The first step is to question claims made in the press, and online. Unfortunately, there are no quick dietary fixes or super boosters when it comes to running performance. However, try things out in training, monitor how you go and incorporate what you find works for you into your racing. 

Staying hydrated throughout your daily routine, training and racing is vital to ensure that you can run to the best of your ability. Some recent studies have found that dehydration can reduce performance by as much as 2% during a normal day, training and racing.

If you fail to hydrate sufficiently during a hot race though, your performance can drop even more dramatically as your body struggles to stay cool especially in warm races.

So why do we need to stay hydrated?

Drinking fluids is crucial to staying healthy and maintaining the efficient functioning of every system in your body such as your heart, brain and muscles. Fluid will carry nutrients to your cells, flush bacteria from your bladder, and prevent constipation.

What is Iron?

Iron is a mineral found in the body and forms a key part of haemoglobin, the protein found in red blood cells that is responsible for carrying oxygen from the lungs to the rest of the body.

How much do we need?

Iron requirements vary depending on age, menstrual status and most likely training volume and environment too. The current UK guidelines state Reference Nutrient Intakes (RNI) of 8.7mg/day and 14.8mg/day for males and females respectively. Female recommendations fall to 8.7mg/day following menopause. 

How does Iron help runners?

The main function of iron, as you probably guessed, is to help with oxygen transportation from the lungs to wherever it is required. Being predominantly aerobic beasts, this suggests that keeping on top of your iron levels should be a regular priority for runners, especially females, vegetarians and those athletes training twice a day or on high weekly mileages.

We lose iron in a number of ways: Haemolysis is the loss of red blood cells through impact or exercise intensity, certainly common for the pavement pounders amongst us! We also lose small amounts of iron through sweating and display an increased need for iron when training or competing at altitude. Ultra-endurance or marathon runners may also show signs of gut damage, and this too can affect iron levels and stores.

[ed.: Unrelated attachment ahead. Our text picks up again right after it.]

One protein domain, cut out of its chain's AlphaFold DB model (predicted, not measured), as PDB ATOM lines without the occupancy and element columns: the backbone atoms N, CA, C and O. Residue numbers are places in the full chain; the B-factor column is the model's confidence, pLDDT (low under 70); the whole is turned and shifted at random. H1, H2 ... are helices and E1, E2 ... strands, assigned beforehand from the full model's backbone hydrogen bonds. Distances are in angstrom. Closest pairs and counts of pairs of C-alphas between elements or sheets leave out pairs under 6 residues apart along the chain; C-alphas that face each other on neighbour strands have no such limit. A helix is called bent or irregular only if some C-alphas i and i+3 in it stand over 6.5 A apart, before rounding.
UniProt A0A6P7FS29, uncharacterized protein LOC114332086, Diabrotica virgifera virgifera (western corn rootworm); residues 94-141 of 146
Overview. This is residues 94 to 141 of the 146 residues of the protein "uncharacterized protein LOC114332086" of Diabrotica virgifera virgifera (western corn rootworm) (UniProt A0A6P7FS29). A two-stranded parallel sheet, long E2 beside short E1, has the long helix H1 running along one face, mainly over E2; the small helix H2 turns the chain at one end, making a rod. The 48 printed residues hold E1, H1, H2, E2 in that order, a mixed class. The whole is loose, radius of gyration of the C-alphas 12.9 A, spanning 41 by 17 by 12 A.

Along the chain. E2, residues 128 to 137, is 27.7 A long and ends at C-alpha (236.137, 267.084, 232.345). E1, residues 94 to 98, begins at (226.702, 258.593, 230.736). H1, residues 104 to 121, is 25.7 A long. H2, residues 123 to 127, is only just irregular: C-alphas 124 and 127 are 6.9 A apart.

Where do we get Iron?

We store very little iron within our blood, suggesting we need a consistent supply of iron from our diet. Iron is also poorly absorbed by the body (15% from meats, 7-8% from plants), again suggesting a steady supply of iron is best for us. Offal, game and red meat are typically considered the best sources of iron, with dark green leafy vegetables, dried fruits and fortified cereals being plant-based sources. 

Can I do anything to help my absorption of Iron?

Yes! Vitamin C helps with the absorption or iron, so consider dressing meat or vegetables with a squeeze of citrus (orange, lemon or lime) juice. Whilst Copper (yes, another metal) helps get the iron to the bone marrow, where red blood cells are produced. B-vitamins are also important for red blood cell production, and these are often found in fortified cereals, red meats, or as a supplement complex. 

The timing of iron rich foods or supplements may also be important: avoid eating iron rich foods or supplementing close to exercise or after a coffee. We say this because hepcidin (a hormone released after exercise) and caffeine (found in coffee and tea) both interfere with the absorption of iron.

 

An iron rich day

As a working example, the following would provide ample iron for a recreational runner, with healthy iron stores.

Fortified cereal, glass of orange juice (iron: 6.0mg)

3 digestive biscuits (1.6mg)

Lunchtime run of 30-40 minutes at an easy effort level

Jacket potato, beans and salad (6.3mg)

4 dried figs (3.2mg)

Spaghetti Bolognaise (4.8mg)

21.9mg

Please note that this is in excess of the RNI. This is to account for inefficiencies in intake, possible haemolysis and losses through sweat or urine. But, see how easy it was to meet the recommended intake?